At Chippendale’s new sandwich destination Charc, every single ingredient in every single sanga is house-made. The star of the show is the decadent Clubhouse Steak. It comes packed with house-smoked Wagyu (marble score 7+), Swiss cheese, pickles and mild American mustard.

“We make everything ourselves from scratch,” says Pete Wilmot, who founded Charc with his wife, Emma Wilmot. “I even butcher the meat.” The two opened Charc in Artarmon in 2016, where they built up a fanatical local following. But, after losing their lease, they moved to Chippendale in July.

Before Charc, Wilmot worked extensively in hospitality, particularly in coffee. “I loved working in coffee, but I’ve been passionate about food since I was young. I’ve been to New York, where I have family, a lot of times, and the delis there really inspired me. They’re part of my heritage.”

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Though the space is new, the menu hasn’t changed. Second in popularity to the Clubhouse Steak is the Reuben, crowded with pastrami, kraut and White Russian sauce (all house-made), with layers of Swiss cheese. For super-carnivores, any sanga can be ordered with double meat. Veggos get their own version of the Reuben in the Mushrooben, which swaps out the pastrami for mushrooms.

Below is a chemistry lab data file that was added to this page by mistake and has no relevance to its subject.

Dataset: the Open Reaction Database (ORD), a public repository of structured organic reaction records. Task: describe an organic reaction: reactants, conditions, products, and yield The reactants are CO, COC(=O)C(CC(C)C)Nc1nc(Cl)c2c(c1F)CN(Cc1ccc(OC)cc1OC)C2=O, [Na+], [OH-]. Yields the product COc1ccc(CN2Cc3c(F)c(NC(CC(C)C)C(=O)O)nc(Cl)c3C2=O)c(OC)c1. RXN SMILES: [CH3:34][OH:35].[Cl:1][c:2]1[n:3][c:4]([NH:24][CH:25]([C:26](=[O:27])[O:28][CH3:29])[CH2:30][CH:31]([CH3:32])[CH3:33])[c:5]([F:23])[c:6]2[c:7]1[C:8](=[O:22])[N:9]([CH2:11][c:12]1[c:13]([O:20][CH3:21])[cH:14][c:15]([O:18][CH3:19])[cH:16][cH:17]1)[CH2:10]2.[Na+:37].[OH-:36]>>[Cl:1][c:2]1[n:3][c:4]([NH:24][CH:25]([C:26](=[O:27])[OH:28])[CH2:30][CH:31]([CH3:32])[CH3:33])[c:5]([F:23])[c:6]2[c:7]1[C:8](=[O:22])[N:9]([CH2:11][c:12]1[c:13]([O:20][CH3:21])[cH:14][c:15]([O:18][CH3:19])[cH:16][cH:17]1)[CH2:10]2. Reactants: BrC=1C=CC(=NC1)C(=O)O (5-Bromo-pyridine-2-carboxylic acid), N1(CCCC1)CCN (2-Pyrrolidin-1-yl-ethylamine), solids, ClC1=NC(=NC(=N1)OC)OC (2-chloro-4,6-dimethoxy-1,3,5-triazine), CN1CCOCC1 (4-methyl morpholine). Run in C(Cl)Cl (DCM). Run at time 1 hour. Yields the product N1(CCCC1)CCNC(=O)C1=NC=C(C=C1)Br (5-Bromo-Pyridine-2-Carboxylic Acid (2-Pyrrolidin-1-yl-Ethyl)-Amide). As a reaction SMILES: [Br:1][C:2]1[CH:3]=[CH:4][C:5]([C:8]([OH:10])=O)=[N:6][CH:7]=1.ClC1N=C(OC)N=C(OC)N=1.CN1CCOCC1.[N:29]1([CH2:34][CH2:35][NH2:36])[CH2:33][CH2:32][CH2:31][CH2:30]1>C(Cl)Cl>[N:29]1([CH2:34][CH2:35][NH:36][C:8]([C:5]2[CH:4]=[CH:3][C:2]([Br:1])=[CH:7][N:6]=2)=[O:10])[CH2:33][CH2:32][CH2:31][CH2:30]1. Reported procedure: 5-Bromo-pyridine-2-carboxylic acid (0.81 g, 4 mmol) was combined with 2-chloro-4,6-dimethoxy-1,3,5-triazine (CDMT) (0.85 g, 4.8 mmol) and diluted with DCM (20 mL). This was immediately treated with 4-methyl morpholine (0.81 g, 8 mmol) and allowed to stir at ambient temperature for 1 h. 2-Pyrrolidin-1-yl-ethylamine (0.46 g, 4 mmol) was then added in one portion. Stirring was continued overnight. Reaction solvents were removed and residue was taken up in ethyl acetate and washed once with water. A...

The Wilmots source their ingredients from topnotch producers. Rangers Valley provides the Wagyu, Cowra’s Watervale Beef the pastrami, and Luxe the light sourdough. Chatswood’s Karmee Coffee roasts Charc its own house blend. Matching that blend perfectly are Charc’s giant, gooey, house-made, choc-chunk cookies. Everything can be ordered online, too – from the cookies to the pastrami (so you can make your own sandwich at home).

Charc occupies a sunny, pint-sized space on Regent Street. “We were in a warehouse loading dock in Artarmon. Even though the new space is different, we wanted to recreate the same feel,” Wilmot tells Broadsheet.

Key to that is loads of wood, splashed with Charc’s signature green, framed by fake grass walls and dotted with stacks of fake plants. There’s seating for eight inside and four outside. On the stereo, Wilmot spins a steady stream of “whatever is going to put you in a happy mood”, including hip-hop, blues, reggae, ska and B sides you won’t hear on the radio.

Also putting people in a happy mood are Charc’s prices. Wilmot, despite inflation, hopes to keep them stable. Charc might well be one of the last places in Sydney where you can buy a decent coffee for $3.50.

“Hospitality is about generosity,” says Wilmot. “We know there are people out there who could really use a discount on their coffee, and we want to support our community.”

61–65 Regent Street, Chippendale
0411 837 532

Mon to Thu 7am–3.30pm
Fri 8am–2pm